2. Growth hormone secretion (done in a pulsatile fashion), is stimulated by an increase in the plasma concentrations of amino acids and by a decrease in plasma glucose concentration. GH stimulates the cellular uptake of amino acids and protein synthesis. GH stimulates lipolysis in fat cells, and opposes insulin by opposing glucose uptake. Somatomedins (which are insulin-like growth factors) are mediators for many of growth hormone's effects, e.g., the liver produces IGF-1 in response to GH. IGF-1 stimulates cell division and growth in cartilage, so gigantism before fusion of the epiphyseal plates and acromegaly later in life with GH oversecretion.6

  3. Thyroid-stimulating hormone (TSH, thyrotropin). Stimulates thyroid to produce and secrete thyroxine (T4) and triiodothryonine (T3).

  4. The thyroid gland consists of many follicles containing colloid. In the colloid, iodide is accumulated, oxidized to iodine, and attached to thyroglobulin. With TSH stimulation, follicular cells endocytize some colloid, and hydrolyze off T3 and T4. The thyroid hormones are bound to serum proteins (e.g., TBG, thyroxine-binding globulin), with only a small percentage free in the serum. This allows for a large buffer pool of thyroid hormone and, with protection against metabolic degradation, allows for a longer half-life.

    T3 is the more active hormone of the two, generally leading to increased rates of nuclear transcription rates. Thyroid hormones set the basal metabolic rate (BMR) by increasing cellular activities, e.g., at the sodium pump.6 Thyroid hormones also stimulate protein synthesis throughout the body, which is especially important for early brain development, otherwise cretinism. Hypothyroidism later in life leads to myxedema. Other illnesses:1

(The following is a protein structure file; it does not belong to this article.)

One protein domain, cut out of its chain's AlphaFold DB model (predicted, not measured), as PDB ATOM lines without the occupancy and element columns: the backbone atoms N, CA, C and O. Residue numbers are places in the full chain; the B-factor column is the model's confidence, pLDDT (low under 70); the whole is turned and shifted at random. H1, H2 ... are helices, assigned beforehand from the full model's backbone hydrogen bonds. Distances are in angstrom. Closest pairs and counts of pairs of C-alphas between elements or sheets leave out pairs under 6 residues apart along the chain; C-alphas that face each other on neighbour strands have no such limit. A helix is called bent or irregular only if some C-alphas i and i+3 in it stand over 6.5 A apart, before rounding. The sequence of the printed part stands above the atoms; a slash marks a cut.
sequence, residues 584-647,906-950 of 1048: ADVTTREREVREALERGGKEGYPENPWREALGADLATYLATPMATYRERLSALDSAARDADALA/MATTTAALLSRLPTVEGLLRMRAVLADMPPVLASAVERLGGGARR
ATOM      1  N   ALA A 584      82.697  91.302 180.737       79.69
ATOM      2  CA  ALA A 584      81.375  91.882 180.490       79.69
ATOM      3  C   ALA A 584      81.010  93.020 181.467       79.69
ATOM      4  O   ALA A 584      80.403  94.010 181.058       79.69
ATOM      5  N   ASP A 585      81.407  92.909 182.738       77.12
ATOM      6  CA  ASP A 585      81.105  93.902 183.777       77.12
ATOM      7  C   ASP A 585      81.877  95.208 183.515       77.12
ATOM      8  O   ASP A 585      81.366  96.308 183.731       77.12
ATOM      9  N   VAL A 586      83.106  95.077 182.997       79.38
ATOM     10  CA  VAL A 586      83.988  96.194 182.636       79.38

From iodine deficiency, so lack of negative inhibition of TSH stimulation, and enlarged thyroid gland.

    Grave's disease:

    Autoimmune TSH-like stimulation

    Parathyroid hormone (PTH) from parathyroid hormones promotes a rise in blood Ca2+ levels by actions on the bones, kidneys, and intestines.


    PTH stimulates osteoclasts to resorb bone and thus break down the hydroxyapatite crystals of calcium and phosphate.


    PTH stimulates Ca2+ reabsorption, inhibit PO43- reabsorption


    PTH promotes the formation of 1,25-dihydroxyvitamin D3 in the kidney, so that this substance can then increase the intestinal absorption of Ca2+ and PO43-.

    Vitamin D3 is produced in the skin under the influence of sunlight. Final hydroxylation and activation occurs in the kidney, an activity which is stimulated by PTH. The primary function of 1,25-dihydroxyvitamin D3 is the stimulation of intestinal absorption of calcium and phosphate. Osteomalacia and rickets occur as defective mineralization of bones, because of vitamin D deficiency. This contrasts with osteoporosis, where there is reduction in bone mass as a whole, rather than just the mineral content.